The beautiful, questing second novel in Tim Pears’s West Country Trilogy. Two teenagers, bound by love yet divided by fate, forge separate paths in pre-First World War Devon and Cornwall.
Lonely and grieving for her exiled best friend, thirteen-year-old Lottie feels a prisoner. Her only solace is her study of the natural world around her father’s estate: the strange profusion of its plants, the beauty and brutality of its predators, its mysterious dances of life, death and survival.
Grazing on berries and sleeping in copses, Leo travels alone through the wild, strange tapestry of the West Country towards Penzance. But a wanderer is never alone for long – and when the gypsy waggons rattle into view, Leo is drawn into a colourful and dangerous world far beyond his imagination.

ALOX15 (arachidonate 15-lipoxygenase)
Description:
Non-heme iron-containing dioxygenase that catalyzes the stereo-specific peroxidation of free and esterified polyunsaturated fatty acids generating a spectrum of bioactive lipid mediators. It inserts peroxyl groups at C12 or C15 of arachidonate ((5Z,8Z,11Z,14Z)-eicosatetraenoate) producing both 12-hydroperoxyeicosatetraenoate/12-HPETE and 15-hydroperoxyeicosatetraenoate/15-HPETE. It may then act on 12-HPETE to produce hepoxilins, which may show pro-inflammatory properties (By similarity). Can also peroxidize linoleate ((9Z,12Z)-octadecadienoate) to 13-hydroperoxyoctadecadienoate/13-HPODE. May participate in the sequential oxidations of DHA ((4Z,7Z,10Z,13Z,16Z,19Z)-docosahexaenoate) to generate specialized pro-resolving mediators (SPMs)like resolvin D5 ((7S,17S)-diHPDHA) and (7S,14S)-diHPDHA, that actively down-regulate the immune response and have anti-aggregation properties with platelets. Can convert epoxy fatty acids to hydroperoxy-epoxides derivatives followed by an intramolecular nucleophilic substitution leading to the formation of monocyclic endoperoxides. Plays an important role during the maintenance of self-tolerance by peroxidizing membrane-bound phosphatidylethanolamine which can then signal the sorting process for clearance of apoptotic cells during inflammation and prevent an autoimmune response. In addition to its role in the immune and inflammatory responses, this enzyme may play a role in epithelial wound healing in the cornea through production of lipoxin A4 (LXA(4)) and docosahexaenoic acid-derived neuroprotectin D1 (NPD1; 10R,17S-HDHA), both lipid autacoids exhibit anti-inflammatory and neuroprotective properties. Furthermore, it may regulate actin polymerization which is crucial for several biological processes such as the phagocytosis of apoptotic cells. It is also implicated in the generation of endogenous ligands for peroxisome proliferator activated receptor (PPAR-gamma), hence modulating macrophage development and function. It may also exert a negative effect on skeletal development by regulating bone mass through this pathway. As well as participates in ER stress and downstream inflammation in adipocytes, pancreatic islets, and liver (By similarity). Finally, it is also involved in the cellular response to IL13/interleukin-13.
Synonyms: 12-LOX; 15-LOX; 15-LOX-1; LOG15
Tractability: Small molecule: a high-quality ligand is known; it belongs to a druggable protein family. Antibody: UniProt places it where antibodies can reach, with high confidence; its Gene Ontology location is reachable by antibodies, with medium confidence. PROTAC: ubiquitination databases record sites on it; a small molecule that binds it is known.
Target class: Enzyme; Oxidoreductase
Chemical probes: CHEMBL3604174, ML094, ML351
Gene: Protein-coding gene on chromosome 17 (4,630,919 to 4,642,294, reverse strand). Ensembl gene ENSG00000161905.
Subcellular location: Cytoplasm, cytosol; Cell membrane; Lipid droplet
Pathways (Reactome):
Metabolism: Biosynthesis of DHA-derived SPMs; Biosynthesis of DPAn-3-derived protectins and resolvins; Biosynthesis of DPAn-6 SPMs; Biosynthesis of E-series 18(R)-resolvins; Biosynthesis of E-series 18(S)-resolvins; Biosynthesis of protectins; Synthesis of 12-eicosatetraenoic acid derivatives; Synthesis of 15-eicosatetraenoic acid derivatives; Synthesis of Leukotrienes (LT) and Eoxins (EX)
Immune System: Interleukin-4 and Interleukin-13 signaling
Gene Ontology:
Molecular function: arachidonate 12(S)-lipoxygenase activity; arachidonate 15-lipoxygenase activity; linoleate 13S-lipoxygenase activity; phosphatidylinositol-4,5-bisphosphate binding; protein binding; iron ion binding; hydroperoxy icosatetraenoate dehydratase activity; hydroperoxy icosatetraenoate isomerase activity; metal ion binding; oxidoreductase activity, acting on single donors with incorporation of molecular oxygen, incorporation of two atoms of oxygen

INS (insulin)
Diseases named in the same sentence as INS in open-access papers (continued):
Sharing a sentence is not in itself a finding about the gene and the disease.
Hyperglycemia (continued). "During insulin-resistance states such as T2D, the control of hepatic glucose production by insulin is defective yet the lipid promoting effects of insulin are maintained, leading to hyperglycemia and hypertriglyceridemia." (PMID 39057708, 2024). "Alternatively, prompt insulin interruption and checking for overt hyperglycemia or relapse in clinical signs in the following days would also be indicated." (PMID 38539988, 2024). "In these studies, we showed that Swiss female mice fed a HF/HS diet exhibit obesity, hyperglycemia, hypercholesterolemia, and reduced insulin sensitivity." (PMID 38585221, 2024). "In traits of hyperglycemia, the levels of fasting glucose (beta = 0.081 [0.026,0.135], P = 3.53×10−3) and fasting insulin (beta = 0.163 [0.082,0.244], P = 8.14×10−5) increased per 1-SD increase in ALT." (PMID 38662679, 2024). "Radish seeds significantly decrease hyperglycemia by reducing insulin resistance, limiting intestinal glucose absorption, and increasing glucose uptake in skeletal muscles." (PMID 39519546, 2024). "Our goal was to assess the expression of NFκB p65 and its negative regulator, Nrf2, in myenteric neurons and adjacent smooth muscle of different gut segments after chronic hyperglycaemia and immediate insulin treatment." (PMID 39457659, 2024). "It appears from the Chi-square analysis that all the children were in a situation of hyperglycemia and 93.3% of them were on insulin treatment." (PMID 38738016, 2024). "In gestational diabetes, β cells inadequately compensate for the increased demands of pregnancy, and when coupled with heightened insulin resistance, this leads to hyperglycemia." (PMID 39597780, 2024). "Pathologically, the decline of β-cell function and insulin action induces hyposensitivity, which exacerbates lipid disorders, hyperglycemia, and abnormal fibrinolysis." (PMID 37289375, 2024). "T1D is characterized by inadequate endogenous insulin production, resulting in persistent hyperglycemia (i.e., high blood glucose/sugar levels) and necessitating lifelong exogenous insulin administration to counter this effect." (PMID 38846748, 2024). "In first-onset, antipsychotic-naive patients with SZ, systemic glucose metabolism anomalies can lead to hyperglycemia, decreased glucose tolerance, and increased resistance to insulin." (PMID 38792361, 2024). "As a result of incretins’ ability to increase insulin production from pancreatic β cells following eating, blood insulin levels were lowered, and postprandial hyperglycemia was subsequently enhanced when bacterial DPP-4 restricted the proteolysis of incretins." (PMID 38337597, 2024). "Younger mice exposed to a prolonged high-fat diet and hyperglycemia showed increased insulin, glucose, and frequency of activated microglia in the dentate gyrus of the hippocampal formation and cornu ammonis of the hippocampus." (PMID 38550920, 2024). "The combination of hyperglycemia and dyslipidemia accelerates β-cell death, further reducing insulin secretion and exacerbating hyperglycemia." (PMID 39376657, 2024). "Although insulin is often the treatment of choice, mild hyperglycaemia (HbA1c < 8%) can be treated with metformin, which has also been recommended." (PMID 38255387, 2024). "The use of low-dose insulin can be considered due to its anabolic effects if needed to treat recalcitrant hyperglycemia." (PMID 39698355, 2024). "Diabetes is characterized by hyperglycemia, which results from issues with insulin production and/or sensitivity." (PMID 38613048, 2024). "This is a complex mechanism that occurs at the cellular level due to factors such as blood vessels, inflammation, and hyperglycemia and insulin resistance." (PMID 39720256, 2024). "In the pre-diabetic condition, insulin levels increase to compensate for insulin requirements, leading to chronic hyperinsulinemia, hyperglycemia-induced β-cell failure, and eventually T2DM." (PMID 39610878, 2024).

‘A gorgeously hypnotic paean to rural England’ Melissa Harrison
Writing under Occupation
Many writers reported finding it hard to focus during the Covid lockdowns, beset as they were by anxiety and feelings of futility. Eighty years ago, a writer produced remarkable novels under a far...Read more
The Force of History
‘My father once told me that our history is like a force behind us, pushing us along, unacknowledged or even unknown, but dictating the way we live our lives.’ In the Memory of the Forest by...Read more